(d) a circuit board disposed within said motor in proximity to said entrance port for directing said airflow radially over said circuit board to dissipate heat generated by electronic components associated with said circuit board; and
(e) a capacitive encoder having a first conductive pattern and a second conductive pattern, said circuit board having a ground plane, said first conductive pattern rotatably disposed about said shaft of said rotor in close proximity to said circuit board, said second conductive pattern disposed on said circuit board in close proximity to said first conductive pattern, wherein said first and second conductive patterns are capacitively coupled to said ground plane of said circuit board to determine the speed and position of the rotor.
22. An electric motor, comprising:
(a) a stator having a plurality of stator poles;
(b) a rotor having a shaft and a plurality of rotor poles, said rotor being rotatably disposed within said stator;
(c) a fan mounted to the shaft for directing an airflow into said motor through an entrance port, wherein at least a portion of the fan extends through the entrance port; and
(d) a circuit board disposed within said motor in proximity to said entrance port for directing said airflow radially over said circuit board to dissipate heat generated by electronic components associated with said circuit board.
23. An electric motor, comprising:
(a) a stator having a plurality of stator poles;
(b) a rotor having a shaft and a plurality of rotor poles, said rotor being rotatably disposed within said stator;
(c) a first fan mounted to the shaft on a first side of the rotor for directing a first airflow into said motor through an entrance port;
(d) a circuit board disposed within said motor in proximity to said entrance port for directing said first airflow radially over said circuit board to dissipate heat generated by electronic components associated with said circuit board; and
(e) a second fan mounted on the first side of the rotor poles for directing said first airflow radially past said stator.
24. The electric motor as defined in claim 23, futher comprising a third fan mounted on a second side of the rotor poles for directing a second airflow radially past said stator.
Description
FIELD OF THE INVENTION

The present invention relates generally to switched reluctance motors, and more particularly to an improved structure for cooling switched reluctance motors and other electronically commutated motors.

BACKGROUND OF THE INVENTION

Conventional switched reluctance motors are provided with a rotary position encoder that monitors the position and speed of the rotor. The rotary position encoder is mounted on the motor shaft and typically disposed in proximity to a printed circuit board that controls the motor. The printed circuit board has conventionally been mounted on top of the motor with the motor shaft extending through an opening in the printed circuit board. A drawback of the configuration is that the printed circuit board acts as a barrier to airflow which could otherwise be used to cool the motor and its associated electronic components, including the printed circuit board itself.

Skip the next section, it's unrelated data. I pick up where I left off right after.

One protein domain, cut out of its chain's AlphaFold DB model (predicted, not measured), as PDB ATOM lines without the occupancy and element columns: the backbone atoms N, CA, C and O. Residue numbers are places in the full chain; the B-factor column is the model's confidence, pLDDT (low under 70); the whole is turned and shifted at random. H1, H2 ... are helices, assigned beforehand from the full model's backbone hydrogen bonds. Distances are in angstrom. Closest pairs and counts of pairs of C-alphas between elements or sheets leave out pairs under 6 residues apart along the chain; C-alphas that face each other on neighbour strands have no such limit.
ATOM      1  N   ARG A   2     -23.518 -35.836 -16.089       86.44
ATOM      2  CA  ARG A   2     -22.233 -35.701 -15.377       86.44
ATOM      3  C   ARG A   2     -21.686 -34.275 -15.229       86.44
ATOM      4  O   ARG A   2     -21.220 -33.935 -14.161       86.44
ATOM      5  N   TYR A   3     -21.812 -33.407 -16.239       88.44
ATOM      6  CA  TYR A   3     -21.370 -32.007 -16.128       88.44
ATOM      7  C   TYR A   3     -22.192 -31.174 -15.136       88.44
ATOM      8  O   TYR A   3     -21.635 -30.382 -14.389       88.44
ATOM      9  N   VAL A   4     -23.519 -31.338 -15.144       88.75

The present invention discloses a motor construction having an improved airflow path that overcomes the problems found in the prior art in a convenient and cost-efficient manner.

SUMMARY OF THE INVENTION

The present invention is directed to a switched reluctance motor that creates an improved airflow path for cooling motor components in an efficient manner. The motor includes a support frame having an upper and lower frame, a stator having among other components four stator poles formed of multiple laminations, and a rotor having a shaft and four rotor poles formed of multiple laminations. The rotor is mounted for rotation within the stator, which is secured to the support frames. A centrifugal fan mounted to the motor shaft is also provided for circulating air through the motor to keep the motor cool during operation. A rotary position encoder mounted to the shaft beneath the centrifugal fan is further provided for determining the speed, direction, and position of the motor rotor.

In one aspect of the present invention, the electrical functions are divided between an upper and a lower circuit board. The upper circuit board is secured to the upper frame in one horizontal plane perpendicular to the rotor, and the lower circuit board is secured to the upper frame in another horizontal plane. The centrifugal fan is mounted within an opening formed in the upper circuit board and is disposed above the lower circuit board. This construction allows the airflow to pass across both the upper and lower circuit boards to thereby dissipate any heat that may be generated by these devices. The airflow is also directed across sidewalls which are part of the support frame. These sidewalls act as a heat sink for electronic power devices secured to the sidewalls and connected to the upper circuit board. The airflow assists in removing heat generated by the electronic power devices.